§ From William C. C. Claiborne
14 April 1804, New Orleans. “I this morning received information from the officer commanding at Plaquemines, that he had brought to, opposite the Fort a French Privateer of Five Guns, and added that the vessel was in a leaky condition and in want of provisions: Shortly thereafter, I received from M. Laussat a letter upon the subject, a Copy of which No. 1 is enclosed, to which I returned the Answer No. 2 and gave the Orders No. 3.
“Immediately after replying to M. Laussats letter, I was advised that a British armed Schooner of two guns was also detained at the Fort; upon which I addressed to M. Laussat a Note of which No. 4 is a copy, and after receiving (as I suppose) correct information as to the British vessel, I gave to the officer Commanding at Plaquemine the instructions No. 5.” Adds in a postscript that he has just received a letter from Laussat “of which No. 6 is a copy.”1
RC and enclosures (DNA: RG 59, TP, Orleans, vol. 4); letterbook copy and letterbook copy of enclosures nos. 2–5 (Ms-Ar: Claiborne Executive Journal, vol. 13). RC 2 pp.; in a clerk’s hand, signed by Claiborne; docketed by Wagner as received 17 May. For enclosures, see n. 1.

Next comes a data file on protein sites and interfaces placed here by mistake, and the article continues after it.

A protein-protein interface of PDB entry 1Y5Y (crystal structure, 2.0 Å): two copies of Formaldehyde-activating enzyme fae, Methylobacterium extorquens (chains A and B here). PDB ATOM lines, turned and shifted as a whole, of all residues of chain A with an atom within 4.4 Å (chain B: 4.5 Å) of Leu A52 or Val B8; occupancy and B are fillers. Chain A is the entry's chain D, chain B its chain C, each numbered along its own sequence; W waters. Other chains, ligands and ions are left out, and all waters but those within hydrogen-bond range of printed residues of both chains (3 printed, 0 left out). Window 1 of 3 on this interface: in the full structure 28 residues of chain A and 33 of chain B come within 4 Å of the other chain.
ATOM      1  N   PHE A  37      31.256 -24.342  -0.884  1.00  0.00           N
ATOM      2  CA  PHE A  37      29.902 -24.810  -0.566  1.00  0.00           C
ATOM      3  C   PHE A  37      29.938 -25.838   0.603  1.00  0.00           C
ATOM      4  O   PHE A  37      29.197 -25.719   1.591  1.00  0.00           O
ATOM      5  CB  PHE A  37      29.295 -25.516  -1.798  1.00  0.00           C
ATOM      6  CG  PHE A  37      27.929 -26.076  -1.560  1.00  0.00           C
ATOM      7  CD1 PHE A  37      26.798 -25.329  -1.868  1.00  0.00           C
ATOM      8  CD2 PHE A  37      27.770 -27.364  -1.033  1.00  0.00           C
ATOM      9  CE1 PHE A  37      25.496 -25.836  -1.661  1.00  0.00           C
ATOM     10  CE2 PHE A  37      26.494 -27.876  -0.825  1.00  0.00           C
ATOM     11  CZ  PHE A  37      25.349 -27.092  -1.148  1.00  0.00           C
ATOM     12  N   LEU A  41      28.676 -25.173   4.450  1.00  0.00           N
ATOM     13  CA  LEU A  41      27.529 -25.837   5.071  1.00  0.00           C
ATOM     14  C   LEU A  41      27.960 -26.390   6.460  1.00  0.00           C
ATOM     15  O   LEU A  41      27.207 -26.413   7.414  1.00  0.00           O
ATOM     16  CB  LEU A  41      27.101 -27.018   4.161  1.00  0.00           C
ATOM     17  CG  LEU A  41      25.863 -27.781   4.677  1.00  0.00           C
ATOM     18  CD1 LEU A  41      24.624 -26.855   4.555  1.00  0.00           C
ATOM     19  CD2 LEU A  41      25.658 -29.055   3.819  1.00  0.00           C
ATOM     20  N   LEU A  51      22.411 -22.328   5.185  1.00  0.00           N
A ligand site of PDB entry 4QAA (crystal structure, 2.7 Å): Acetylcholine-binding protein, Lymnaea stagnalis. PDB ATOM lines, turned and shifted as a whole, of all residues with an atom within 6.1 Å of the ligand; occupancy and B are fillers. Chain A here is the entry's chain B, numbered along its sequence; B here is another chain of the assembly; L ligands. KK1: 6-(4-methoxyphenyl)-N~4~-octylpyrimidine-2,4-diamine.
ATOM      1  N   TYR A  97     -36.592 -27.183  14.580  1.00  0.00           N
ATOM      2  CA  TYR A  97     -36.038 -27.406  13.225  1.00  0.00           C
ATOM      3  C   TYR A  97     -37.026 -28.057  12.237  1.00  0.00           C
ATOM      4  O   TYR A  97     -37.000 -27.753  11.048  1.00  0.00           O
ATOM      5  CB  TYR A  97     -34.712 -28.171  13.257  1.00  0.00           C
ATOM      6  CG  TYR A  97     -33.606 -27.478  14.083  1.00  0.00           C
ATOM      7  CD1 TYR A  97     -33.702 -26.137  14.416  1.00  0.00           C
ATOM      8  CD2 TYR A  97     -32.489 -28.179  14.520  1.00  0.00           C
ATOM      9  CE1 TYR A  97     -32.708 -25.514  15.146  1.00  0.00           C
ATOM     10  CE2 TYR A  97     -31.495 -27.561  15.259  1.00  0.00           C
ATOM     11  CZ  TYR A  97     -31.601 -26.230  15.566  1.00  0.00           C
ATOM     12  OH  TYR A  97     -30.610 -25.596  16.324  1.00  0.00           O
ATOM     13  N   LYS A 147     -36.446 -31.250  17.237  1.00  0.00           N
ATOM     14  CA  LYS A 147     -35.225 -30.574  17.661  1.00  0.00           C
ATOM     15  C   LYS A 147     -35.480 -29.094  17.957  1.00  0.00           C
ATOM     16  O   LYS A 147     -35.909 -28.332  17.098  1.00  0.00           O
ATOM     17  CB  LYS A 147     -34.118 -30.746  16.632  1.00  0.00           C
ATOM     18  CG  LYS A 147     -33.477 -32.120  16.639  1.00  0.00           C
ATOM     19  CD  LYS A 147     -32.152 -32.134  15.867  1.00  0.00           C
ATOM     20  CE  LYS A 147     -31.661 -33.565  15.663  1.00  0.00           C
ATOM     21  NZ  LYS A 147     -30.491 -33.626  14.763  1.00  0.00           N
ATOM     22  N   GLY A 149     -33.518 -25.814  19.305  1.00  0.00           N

1. The enclosures are copies of (1) Laussat to Claiborne, 14 Apr. 1804 (1 p.; in French), stating that he had been informed by Capt. Louis Lafitte that the Sœur Chérie was detained at Fort Plaquemine, asking that the ship be permitted to enter New Orleans, and reminding Claiborne that the British privateer Maria had been allowed entry; (2) Claiborne to Laussat, 14 Apr. 1804 (2 pp.; printed in Rowland, Claiborne Letter Books, 2:97–98), stating that “subsequent to” the passage of the Maria, orders had been given prohibiting armed vessels from passing Fort Plaquemine without Claiborne’s permission, but as the Sœur Chérie was leaking and in need of provisions, the ship would be allowed to proceed to New Orleans for relief; (3) Claiborne to William Cooper, 14 Apr. 1804 (1 p.; printed ibid., 2:98), giving permission for the Sœur Chérie to “proceed to New-Orleans, for the purpose only of obtaining relief from her present distress”; (4) Claiborne to Laussat, 14 Apr. 1804 (1 p.; printed ibid., 2:99), informing him that the armed British schooner Ann had just been detained at Fort Plaquemine and citing this as an example of the equitable enforcement of his order; (5) Claiborne to Cooper, 14 Apr. 1804 (1 p.; printed ibid.), stating that since the Ann appeared to be a merchant vessel with a cargo of salt and a seven-man crew, it could pass to New Orleans; and (6) Laussat to Claiborne, 24 Germinal an XII (14 Apr. 1804) (1 p.; in French), thanking Claiborne for his letters and expressing regret that efforts to maintain harmony between their two nations should ever be clouded by misunderstanding.